Denis Lehane: Bloodstock in the garden

Two night-time visitors might be the making of me, Farming columnist Denis Lehane writes.
Denis Lehane: Bloodstock in the garden

Family of donkeys outdoors in spring. Couple of donkeys on the meadow

I woke up this morning to find two donkeys outside my window. 

At least, I believe they were donkeys. I'm no expert on bloodstock; I'm no Sheikh Mohammed.

Anyhow, they looked like donkeys, they smelt like donkeys, so I'll put it to you that donkeys is what they were.

It was the sound of hooves that startled me from my sleep.

Initially, I thought it was the bailiff or the Sherriff coming to collect what was owed.

But to my relief, when I peered out through the curtains, I realised it was only a pair of donkeys.

And their presence in the garden didn't surprise me in the slightest.

We live in a remote part of the country and receive a lot of visits from strays of every description.

I tried to ascertain where they had come from and where they were going, but alas, no concrete information could I garner from the two stubborn mules. They remained tight-lipped on the subject.

Although, one did, by way of gesturing with his hoof, indicate that they had come from the west, possibly Dunmanway, and that they had been travelling for some time, and that if I didn't mind, they might rest for a spell in the garden because I had a nice assortment of vegetation to chew on.

I told them they were most welcome to sample any delights they chose to nibble on for 'twould be all the less for the lawnmower to mulch through at a later date.

In fairness to the pair of donkeys, they had the manners of first-rate politicians.

One, by way of twitching an ear and waging his tail, apologised unreservedly for the inconvenience caused and for waking me at such an ungodly hour.

I told them to think nothing of it, for the sun was up, and a busy farmer like me should be up with it.

And with that, I went inside for my own breakfast, the call had come out that my egg was on the table.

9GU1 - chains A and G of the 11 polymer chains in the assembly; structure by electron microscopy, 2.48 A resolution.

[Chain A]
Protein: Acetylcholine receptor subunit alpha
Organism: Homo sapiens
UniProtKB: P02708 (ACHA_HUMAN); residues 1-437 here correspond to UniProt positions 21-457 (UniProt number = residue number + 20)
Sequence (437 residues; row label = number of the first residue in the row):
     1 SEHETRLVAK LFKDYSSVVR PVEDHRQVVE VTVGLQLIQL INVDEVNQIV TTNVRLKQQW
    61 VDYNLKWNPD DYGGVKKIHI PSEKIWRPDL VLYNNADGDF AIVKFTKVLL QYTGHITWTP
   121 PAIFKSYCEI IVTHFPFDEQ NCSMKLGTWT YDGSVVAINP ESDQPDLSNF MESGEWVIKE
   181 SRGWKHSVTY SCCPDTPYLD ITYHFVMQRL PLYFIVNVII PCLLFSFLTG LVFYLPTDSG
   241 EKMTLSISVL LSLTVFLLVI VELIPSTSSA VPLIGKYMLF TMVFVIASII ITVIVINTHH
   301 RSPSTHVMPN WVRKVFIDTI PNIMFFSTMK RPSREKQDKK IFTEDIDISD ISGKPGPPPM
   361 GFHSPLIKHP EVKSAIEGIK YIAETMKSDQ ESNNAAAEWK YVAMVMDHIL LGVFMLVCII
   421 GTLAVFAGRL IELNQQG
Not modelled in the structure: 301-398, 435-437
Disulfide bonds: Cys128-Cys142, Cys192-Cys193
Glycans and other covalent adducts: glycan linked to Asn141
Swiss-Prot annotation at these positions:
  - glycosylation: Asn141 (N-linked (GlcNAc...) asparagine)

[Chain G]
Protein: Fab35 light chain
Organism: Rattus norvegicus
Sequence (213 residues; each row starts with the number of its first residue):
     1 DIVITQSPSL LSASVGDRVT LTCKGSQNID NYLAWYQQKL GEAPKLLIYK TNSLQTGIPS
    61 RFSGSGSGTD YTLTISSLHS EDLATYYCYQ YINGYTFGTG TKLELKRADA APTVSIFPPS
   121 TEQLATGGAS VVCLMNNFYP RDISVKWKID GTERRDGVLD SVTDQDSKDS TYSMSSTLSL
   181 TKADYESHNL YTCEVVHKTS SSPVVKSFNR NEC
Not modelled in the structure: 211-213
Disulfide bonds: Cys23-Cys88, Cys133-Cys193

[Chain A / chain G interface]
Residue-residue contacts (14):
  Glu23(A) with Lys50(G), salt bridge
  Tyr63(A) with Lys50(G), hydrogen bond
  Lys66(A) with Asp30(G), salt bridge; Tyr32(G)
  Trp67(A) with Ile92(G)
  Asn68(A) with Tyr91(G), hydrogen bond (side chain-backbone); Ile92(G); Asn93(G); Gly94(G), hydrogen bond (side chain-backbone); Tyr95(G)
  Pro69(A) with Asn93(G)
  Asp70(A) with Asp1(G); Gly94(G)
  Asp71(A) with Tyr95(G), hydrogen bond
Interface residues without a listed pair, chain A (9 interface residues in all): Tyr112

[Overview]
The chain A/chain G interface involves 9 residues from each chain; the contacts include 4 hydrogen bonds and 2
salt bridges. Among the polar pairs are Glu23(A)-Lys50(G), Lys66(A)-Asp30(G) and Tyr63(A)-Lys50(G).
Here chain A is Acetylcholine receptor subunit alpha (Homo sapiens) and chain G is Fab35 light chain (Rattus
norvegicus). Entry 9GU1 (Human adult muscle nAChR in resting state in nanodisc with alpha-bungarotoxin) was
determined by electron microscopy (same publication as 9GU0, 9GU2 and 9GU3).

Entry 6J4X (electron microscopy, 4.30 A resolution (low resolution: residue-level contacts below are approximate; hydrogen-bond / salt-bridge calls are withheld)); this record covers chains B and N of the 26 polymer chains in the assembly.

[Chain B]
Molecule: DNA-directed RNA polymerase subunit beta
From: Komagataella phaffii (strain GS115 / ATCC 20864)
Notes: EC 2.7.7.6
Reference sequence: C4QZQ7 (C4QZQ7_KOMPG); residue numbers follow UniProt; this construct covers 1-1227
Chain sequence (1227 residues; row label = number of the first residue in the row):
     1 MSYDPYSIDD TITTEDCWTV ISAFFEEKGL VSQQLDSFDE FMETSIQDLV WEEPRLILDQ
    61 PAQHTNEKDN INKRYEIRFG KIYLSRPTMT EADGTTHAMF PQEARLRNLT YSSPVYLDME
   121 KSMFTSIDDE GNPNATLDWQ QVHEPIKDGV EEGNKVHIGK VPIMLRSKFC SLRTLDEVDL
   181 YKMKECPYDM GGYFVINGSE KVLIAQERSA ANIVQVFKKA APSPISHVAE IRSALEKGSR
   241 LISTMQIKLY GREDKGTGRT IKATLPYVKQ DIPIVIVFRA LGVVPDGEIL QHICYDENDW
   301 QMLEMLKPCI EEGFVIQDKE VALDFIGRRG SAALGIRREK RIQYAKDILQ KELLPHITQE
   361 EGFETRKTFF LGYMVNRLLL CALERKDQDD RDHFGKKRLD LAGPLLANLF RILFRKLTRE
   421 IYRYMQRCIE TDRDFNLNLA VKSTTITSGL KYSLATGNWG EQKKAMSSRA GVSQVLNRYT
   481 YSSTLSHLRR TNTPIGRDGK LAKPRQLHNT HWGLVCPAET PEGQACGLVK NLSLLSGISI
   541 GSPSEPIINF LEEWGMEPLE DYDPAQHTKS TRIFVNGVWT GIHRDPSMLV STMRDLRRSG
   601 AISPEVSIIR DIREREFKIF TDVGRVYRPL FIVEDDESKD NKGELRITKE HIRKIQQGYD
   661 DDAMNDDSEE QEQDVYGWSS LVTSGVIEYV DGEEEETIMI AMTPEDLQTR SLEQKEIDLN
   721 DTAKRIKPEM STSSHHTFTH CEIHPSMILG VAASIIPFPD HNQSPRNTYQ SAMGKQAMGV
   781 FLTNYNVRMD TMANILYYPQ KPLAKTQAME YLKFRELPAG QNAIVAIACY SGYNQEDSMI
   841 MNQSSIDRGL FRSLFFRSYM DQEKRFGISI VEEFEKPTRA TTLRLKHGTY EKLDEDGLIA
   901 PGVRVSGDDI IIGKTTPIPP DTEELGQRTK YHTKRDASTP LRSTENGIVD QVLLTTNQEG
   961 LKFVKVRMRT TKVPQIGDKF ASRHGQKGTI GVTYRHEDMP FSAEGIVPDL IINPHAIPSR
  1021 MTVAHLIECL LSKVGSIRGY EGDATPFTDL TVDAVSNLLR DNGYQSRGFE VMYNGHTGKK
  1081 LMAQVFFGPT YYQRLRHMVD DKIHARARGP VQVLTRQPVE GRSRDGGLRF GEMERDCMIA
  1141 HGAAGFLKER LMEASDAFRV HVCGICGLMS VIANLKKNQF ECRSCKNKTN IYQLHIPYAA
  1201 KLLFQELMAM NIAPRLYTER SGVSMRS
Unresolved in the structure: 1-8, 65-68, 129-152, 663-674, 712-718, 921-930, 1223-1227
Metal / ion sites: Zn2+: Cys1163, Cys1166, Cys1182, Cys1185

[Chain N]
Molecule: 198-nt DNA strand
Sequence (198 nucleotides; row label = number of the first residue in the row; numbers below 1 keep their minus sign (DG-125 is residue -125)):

I left my two thoroughbreds in the garden, to impress the neighbours and sample the delights on offer.

Anyhow, it was while delving into my egg at the breakfast table that the old Lehane mind really took over, and it began to dawn on me that my two compadres outside might be the makings of me.

You'd often hear tell of good fortune landing on the misfortunes of society, only for them not to recognise what luck had landed in their lap.

As I mentioned earlier, I'm no Fergie Sutherland when it comes to recognising a thoroughbred champion.

But perhaps my two guests dining in the garden were more than simple donkeys. Could they be mules or jennets? Could they be potential champions in some regard?

The more I mulled over the idea, while horsing down my egg, the more convinced I became that my new arrivals had the breeding and the stamina to win something equivalent to the Kentucky Derby.

"By golly," says I to the cat, "Stranger things have happened."

So, with that, I polished off my egg, gulped down my coffee, shoved on my boots and was outside quicker than you could say Imperial Call.

But alas, all I found now was an empty garden. It was a place now devoid of champion bloodstock.

My two visitors had vanished, back onto the long acre, and on, I suspect, to further adventures on the long and windy road that stretches between here and Dunmanway.

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